I've been through a number of mergers, consolidations and takeovers in my professional life. Below is the value statement developed for the consolidation of the Minneapolis and Hennepin County Library systems. Could be useful in public, private and nonprofit sectors:

The Library Steering Committee and the co-chairs of the nine pre-merger teams, comprised of more than 100 Hennepin County and Minneapolis Public Library employees, continue to meet and recently developed guiding values for the pre-merger planning process. These values are:
  1. We are focused on the needs of the customer and are accountable to the needs of a new organization and to each other.
  2. We are open to new and different ways of doing things – what worked in the past may not work in the future.
  3. We are truly curious and realize that there is rarely only one way of doing things.
  4. We will work to understand and respect the past work of both partners while channeling our creativity into this opportunity.
  5. We will presume good intentions of others and, if needed, will follow-up for clarification.
  6. We recognize that there will be challenges ahead that will require us to understand and respect elements of bureaucracy and politics.
  7. We will use our collective sense of humor to assure we have more celebration and less commiseration.
  8. We are committed to open communication amongst ourselves and with all staff while recognizing that we do have some fear and anxiety to conquer.

Sunday, August 19, 2007

Good Engineering doesn't mean ugly

Here in Minnesota we're now starting the debate about the design of the new 35W bridge.

On one side is MN DOT and the Governor saying we need to have it done fast and that there isn't time for a great design. To quote MNDOT, "It won't be beautiful but it won't be ugly." That has to be a new standard for setting low expectations.

The other side says that good design doesn't have to take a lot more time or cost any more. That side (my side) notes that, since this bridge is planned to last 100 years we should take the time to do it right.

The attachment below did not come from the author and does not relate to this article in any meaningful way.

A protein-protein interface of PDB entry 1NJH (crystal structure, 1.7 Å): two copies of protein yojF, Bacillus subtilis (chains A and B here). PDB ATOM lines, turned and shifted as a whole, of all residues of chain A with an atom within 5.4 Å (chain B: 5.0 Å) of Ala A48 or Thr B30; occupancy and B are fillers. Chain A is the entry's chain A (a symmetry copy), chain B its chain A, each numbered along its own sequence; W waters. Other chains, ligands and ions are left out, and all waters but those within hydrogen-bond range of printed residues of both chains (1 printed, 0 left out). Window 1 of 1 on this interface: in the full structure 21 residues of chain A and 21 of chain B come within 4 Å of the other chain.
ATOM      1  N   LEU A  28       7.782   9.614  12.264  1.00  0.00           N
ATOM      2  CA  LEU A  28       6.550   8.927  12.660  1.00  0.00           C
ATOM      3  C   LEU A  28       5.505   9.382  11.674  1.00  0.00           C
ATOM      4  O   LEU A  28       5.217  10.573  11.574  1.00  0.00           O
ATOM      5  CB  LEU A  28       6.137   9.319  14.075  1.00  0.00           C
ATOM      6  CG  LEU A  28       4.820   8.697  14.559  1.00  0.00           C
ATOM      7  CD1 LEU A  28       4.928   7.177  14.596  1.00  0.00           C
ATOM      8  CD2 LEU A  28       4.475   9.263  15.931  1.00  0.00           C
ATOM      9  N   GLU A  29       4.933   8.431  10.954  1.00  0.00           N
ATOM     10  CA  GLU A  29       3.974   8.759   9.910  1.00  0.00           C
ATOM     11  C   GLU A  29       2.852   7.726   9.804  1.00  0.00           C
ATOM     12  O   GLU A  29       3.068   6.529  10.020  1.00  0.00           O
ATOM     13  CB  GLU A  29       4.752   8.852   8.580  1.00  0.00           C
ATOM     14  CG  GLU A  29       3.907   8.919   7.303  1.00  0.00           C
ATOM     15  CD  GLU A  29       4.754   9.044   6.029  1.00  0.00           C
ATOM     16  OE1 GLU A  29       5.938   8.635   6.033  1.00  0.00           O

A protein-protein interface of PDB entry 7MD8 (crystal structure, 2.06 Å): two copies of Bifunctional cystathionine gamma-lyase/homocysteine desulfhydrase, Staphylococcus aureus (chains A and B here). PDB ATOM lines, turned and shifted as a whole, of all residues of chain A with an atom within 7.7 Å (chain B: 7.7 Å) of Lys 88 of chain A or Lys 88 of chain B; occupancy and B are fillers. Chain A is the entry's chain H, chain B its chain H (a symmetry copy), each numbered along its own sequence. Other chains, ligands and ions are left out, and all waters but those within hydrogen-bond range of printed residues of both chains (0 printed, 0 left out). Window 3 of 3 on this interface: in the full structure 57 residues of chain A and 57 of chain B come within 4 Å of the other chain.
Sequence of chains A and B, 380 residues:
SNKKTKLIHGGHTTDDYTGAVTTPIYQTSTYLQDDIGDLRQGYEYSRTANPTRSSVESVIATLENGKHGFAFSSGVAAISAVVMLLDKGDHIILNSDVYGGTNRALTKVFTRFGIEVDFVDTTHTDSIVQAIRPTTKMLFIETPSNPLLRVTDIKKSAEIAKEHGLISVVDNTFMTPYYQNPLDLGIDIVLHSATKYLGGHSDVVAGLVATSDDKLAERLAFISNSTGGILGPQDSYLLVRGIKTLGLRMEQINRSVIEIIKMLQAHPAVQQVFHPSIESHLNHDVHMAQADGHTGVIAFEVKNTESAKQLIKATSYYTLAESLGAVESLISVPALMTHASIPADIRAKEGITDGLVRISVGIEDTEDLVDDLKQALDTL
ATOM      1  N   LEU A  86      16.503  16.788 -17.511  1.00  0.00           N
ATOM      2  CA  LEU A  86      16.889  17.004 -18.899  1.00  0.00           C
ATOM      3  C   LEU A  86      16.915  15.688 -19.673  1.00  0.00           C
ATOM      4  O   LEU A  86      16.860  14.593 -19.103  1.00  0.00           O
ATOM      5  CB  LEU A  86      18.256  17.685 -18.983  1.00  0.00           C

The standard line is that out of the three goals:
  • low cost,
  • beauty, and
  • fast;

you can only pick two. I would argue that that isn't necessarily true.

Often, in the push to go fast or get by cheap, governments go with the plan that looks like it will be the lowest initial cost. There are three very good examples of where Minnesota picked "cheep and quick" over quality and beauty that didn't turn out. All are within a mile of each other in downtown Minneapolis.
  • I remember back in high school a debate in the newspaper over the design of the 35W bridge that just fell down. People were complaining that it was ugly. That just when Minneapolis was starting to re-claim the river from industry that we didn't need a boring, industrial bridge. The response was that the money wasn't available and the the design selected was a lot cheaper.
  • A few years before that, Minneapolis built a new downtown central library as a part of a downtown urban renewal project. The city kept cutting the budget. No one thought about the future of libraries. We built the last library that had closed stacks--85 percent of the books were in stacks that were only accessible to the public. The building was not flexible, few walls could be moved. The building was dark. It was ugly. Only 33 years latter, we started the process to build a new central library.
  • Back in the 1980s, Minnesota built the Humphrey Metrodome. Everyone was thrilled that it cost so little to build. Problem is, it has never worked for baseball and it is the last major league park built with a fixed roof (in Minnesota where on a nice summer evening you WANT to be outside--we don't want to waste our short summer). A short 15 years later, the Twins and Vikings started demanding a new stadium that would meet their needs. We are now building a new Twins stadium, only 25 years after the dome was built.

Now a little about engineering. Quality engineering is always about doing things with elegance. Quality engineering does not mean ugly. In fact the best engineering can be beautiful. Examples of structural engineering that come to mind include the Eiffel Tower, the Brooklyn Bridge, the Minneapolis Stone Arch Bridge--all designed by engineers--not architects.